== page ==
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A $10.10 Minimum Wage Would Make A DVD At Walmart Cost One Cent More

By Bryce Covert  

"A $10.10 Minimum Wage Would Make A DVD At Walmart Cost One Cent More"

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CREDIT: AP

Raising the minimum wage to $10.10 an hour would increase the price of a $16 product at Walmart, such as the typical DVD, by just a cent if all of the extra costs were passed on to consumers, according to an analysis by an economist for Bloomberg News.

Ken Jacobs, chair of the Labor Center at the University of California, Berkeley, estimates that a minimum wage at that level would add $200 million to Walmart’s yearly labor costs, which comes to just 0.8 percent of what it currently spends. That also represents just 0.06 percent of the company’s billions in yearly sales, Jacobs told ThinkProgress, so if the company decided to pass the entire cost increase on to its customers, it would mean an extra penny for a $16 product.

The company may also very well decide not to pass the cost in that way. “It’s likely that some share of that cost would be passed through, but it’s not likely to be one hundred percent,” Jacobs said. An increased wage could increase its sales, as workers would have more money in their pockets to spend on its products, which could mitigate the cost. Bloomberg recently reported that the company is considering supporting a minimum wage increase, given that millions of its customers would “now have additional income,” according to a company spokesperson, although he said the company hasn’t made a decision. A $10.10 minimum wage would give 16.5 million workers across the country $31 billion more in earnings. Given all of that, “That penny per $16 an item may not turn out to be necessary,” Jacobs added.

There are also other ways the company could increase pay for its employees without needing to raise its prices. A report from think tank Demos argued that instead of putting $7.6 billion on buying back shares of its own stock, it could use that money to give its workers a $5.83 raise, which would ensure they would all make over $25,000 a year when working full time. That has been one of the key demands made by striking workers over the past year.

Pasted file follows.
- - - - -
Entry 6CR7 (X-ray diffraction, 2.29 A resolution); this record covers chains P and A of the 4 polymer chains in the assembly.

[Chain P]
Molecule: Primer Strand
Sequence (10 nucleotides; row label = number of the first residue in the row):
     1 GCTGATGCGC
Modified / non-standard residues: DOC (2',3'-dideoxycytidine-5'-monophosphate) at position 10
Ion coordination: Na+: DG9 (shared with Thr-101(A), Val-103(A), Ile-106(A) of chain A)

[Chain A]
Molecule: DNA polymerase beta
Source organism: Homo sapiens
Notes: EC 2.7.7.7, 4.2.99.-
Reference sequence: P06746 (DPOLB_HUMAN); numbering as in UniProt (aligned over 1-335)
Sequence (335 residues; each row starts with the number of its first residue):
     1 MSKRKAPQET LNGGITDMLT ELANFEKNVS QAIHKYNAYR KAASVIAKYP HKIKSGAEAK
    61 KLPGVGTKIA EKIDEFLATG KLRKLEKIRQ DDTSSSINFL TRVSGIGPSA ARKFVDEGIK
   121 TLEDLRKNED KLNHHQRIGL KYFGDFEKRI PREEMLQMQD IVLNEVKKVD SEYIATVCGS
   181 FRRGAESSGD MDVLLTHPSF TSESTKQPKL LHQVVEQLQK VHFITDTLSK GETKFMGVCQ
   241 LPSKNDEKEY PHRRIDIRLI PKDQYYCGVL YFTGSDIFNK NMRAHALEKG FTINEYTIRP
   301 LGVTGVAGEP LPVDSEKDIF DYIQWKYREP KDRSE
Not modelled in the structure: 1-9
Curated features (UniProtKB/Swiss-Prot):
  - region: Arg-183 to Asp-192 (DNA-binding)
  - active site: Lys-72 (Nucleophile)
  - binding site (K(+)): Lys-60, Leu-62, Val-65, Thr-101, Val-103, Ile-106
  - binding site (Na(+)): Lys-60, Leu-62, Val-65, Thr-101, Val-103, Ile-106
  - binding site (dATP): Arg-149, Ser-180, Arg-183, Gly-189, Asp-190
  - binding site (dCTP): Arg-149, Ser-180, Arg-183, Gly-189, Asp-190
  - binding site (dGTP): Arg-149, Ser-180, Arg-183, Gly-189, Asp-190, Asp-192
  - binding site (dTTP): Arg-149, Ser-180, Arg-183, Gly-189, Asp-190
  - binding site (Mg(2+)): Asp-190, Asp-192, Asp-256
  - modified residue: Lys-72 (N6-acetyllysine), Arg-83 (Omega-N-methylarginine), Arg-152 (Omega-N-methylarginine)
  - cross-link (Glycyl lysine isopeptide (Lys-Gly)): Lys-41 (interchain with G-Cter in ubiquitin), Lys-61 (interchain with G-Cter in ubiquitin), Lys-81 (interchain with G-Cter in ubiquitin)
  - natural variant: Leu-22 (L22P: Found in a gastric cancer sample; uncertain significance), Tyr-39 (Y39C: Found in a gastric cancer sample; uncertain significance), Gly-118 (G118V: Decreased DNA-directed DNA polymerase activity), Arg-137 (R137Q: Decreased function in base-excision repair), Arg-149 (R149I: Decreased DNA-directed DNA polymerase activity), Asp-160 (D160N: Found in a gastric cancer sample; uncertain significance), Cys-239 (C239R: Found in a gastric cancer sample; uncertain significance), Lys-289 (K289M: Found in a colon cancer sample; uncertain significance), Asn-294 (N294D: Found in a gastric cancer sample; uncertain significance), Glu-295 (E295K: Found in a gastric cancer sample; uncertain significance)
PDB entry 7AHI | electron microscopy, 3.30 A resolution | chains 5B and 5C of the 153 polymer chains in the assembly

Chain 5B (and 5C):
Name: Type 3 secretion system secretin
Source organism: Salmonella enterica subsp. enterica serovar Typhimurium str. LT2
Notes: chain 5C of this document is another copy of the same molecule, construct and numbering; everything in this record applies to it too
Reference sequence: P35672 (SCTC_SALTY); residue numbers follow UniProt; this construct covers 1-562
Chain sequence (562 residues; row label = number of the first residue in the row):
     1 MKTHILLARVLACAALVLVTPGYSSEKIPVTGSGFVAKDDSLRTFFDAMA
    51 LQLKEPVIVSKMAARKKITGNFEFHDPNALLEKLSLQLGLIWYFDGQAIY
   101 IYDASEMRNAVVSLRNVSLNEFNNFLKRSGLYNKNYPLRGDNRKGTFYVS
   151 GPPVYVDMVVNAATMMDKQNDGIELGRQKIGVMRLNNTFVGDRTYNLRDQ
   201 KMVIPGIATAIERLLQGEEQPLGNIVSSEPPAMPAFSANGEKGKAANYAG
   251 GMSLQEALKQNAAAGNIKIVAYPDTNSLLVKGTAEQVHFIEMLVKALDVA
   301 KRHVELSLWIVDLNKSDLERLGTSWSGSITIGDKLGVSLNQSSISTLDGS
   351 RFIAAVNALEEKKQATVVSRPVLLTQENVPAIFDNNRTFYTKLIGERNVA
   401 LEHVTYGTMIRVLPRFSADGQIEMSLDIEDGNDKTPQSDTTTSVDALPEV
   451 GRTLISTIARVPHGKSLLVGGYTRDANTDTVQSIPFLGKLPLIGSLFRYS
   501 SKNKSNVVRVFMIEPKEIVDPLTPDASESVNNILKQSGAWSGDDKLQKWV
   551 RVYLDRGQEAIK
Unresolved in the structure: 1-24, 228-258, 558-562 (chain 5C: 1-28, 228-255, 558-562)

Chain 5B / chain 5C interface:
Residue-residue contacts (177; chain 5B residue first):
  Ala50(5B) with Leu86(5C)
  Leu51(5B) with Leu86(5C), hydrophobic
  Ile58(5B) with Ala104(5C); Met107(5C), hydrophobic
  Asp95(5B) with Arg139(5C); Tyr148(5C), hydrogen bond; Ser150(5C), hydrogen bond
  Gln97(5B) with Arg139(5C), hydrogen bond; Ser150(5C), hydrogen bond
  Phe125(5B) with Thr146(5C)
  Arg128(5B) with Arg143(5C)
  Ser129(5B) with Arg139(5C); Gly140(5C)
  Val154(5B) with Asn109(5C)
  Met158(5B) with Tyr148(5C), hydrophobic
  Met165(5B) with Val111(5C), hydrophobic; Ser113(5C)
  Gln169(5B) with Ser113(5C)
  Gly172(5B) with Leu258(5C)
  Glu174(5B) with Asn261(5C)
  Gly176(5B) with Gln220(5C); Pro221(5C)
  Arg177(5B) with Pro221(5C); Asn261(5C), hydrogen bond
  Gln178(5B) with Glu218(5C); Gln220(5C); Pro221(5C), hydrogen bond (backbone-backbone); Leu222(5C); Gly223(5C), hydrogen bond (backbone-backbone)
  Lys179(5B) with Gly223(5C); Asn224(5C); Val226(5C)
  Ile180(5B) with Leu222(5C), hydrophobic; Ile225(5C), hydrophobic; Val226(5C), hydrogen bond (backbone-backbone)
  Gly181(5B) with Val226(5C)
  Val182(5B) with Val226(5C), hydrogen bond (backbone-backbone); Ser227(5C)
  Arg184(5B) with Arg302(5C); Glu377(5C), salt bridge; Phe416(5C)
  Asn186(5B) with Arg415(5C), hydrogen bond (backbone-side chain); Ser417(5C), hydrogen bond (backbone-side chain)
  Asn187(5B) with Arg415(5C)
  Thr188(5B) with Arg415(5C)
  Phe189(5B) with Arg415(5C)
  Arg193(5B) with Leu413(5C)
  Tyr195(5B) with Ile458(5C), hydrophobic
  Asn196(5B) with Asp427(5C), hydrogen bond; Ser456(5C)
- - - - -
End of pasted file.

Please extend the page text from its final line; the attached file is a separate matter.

Businesses like Walmart don’t just potentially benefit from higher sales when Americans have more money. They can also see benefits within their own workforces, such as improved efficiency and lower turnover.

Realizing that the benefits are likely to outweigh the cost, one mega retailer recently took voluntary action. Gap announced that it would raise its hourly minimum wage to $10 by June of 2015. GAP Chairman and CEO Glenn Murphy said of the move, “Our decision to invest in frontline employees will directly support our business, and is one that we expect to deliver a return many times over.” Other companies such as Costco, In-N-Out Burger, and Boloco already pay their entry level workers more than the federal minimum wage of $7.25.

Jacobs based his estimate off of a paper he published in 2011 using wage data Walmart had to release as part of a sex discrimination lawsuit. While similar wage data doesn’t exist for other large retailers, “It’s unlikely that it would be any different for Target, for example,” he said. “You would get a very similar picture across the board.”

Lawmakers are also pushing to require all businesses to pay at least $10.10 an hour. President Obama has thrown his support behind that level, and a bill was introduced last year, although Republicans unanimously voted it down. That wage would bring it in line with where it would be if it had kept up with inflation, although far behind what it would be if it had kept up with increasing productivity.

Update

This post has been updated with an interview with the economist, Ken Jacobs.

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